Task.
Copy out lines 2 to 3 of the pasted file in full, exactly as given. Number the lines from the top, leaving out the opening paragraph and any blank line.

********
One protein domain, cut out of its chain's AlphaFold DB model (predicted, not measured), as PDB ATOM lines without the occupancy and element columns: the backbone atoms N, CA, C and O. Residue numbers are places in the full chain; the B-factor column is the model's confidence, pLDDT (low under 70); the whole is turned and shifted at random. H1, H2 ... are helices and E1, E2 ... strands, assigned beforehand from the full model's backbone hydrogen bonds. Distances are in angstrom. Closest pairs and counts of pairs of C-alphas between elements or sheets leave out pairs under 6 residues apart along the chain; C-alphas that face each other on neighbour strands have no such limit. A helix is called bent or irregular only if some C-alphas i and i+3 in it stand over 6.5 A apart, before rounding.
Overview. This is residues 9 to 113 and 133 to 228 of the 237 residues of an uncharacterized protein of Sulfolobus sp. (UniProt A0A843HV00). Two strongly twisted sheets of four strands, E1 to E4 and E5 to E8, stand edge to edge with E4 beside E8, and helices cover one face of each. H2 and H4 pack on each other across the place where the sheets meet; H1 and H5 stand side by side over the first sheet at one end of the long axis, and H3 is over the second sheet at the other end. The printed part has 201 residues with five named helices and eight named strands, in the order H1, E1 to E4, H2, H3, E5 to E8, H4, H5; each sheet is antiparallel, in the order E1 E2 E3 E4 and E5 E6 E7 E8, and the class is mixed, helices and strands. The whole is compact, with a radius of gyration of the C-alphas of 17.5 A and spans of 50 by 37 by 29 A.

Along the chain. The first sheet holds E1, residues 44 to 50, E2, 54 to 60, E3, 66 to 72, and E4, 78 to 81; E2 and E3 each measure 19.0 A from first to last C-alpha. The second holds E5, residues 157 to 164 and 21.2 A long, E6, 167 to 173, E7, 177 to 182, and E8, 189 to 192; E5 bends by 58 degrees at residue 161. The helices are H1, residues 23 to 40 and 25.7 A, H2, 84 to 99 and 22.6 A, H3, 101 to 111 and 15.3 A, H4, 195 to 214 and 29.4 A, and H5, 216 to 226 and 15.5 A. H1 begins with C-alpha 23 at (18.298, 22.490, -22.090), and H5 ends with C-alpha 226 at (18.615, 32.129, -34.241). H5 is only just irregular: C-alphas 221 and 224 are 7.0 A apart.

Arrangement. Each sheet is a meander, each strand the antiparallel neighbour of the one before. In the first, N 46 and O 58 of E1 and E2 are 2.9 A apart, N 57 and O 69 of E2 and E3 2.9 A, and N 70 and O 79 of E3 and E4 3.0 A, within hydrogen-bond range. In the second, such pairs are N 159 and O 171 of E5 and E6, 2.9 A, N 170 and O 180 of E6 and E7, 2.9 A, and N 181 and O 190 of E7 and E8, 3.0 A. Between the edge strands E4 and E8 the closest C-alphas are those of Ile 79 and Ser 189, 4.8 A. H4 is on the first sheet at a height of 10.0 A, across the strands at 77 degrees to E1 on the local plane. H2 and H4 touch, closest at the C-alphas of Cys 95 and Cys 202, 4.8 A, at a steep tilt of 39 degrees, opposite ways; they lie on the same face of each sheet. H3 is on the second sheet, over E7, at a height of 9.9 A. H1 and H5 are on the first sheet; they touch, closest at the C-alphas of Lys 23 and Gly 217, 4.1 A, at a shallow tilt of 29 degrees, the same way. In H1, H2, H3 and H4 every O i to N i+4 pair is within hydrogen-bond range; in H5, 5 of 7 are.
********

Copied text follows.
Along the chain. The first sheet holds E1, residues 44 to 50, E2, 54 to 60, E3, 66 to 72, and E4, 78 to 81; E2 and E3 each measure 19.0 A from first to last C-alpha. The second holds E5, residues 157 to 164 and 21.2 A long, E6, 167 to 173, E7, 177 to 182, and E8, 189 to 192; E5 bends by 58 degrees at residue 161. The helices are H1, residues 23 to 40 and 25.7 A, H2, 84 to 99 and 22.6 A, H3, 101 to 111 and 15.3 A, H4, 195 to 214 and 29.4 A, and H5, 216 to 226 and 15.5 A. H1 begins with C-alpha 23 at (18.298, 22.490, -22.090), and H5 ends with C-alpha 226 at (18.615, 32.129, -34.241). H5 is only just irregular: C-alphas 221 and 224 are 7.0 A apart.

Arrangement. Each sheet is a meander, each strand the antiparallel neighbour of the one before. In the first, N 46 and O 58 of E1 and E2 are 2.9 A apart, N 57 and O 69 of E2 and E3 2.9 A, and N 70 and O 79 of E3 and E4 3.0 A, within hydrogen-bond range. In the second, such pairs are N 159 and O 171 of E5 and E6, 2.9 A, N 170 and O 180 of E6 and E7, 2.9 A, and N 181 and O 190 of E7 and E8, 3.0 A. Between the edge strands E4 and E8 the closest C-alphas are those of Ile 79 and Ser 189, 4.8 A. H4 is on the first sheet at a height of 10.0 A, across the strands at 77 degrees to E1 on the local plane. H2 and H4 touch, closest at the C-alphas of Cys 95 and Cys 202, 4.8 A, at a steep tilt of 39 degrees, opposite ways; they lie on the same face of each sheet. H3 is on the second sheet, over E7, at a height of 9.9 A. H1 and H5 are on the first sheet; they touch, closest at the C-alphas of Lys 23 and Gly 217, 4.1 A, at a shallow tilt of 29 degrees, the same way. In H1, H2, H3 and H4 every O i to N i+4 pair is within hydrogen-bond range; in H5, 5 of 7 are.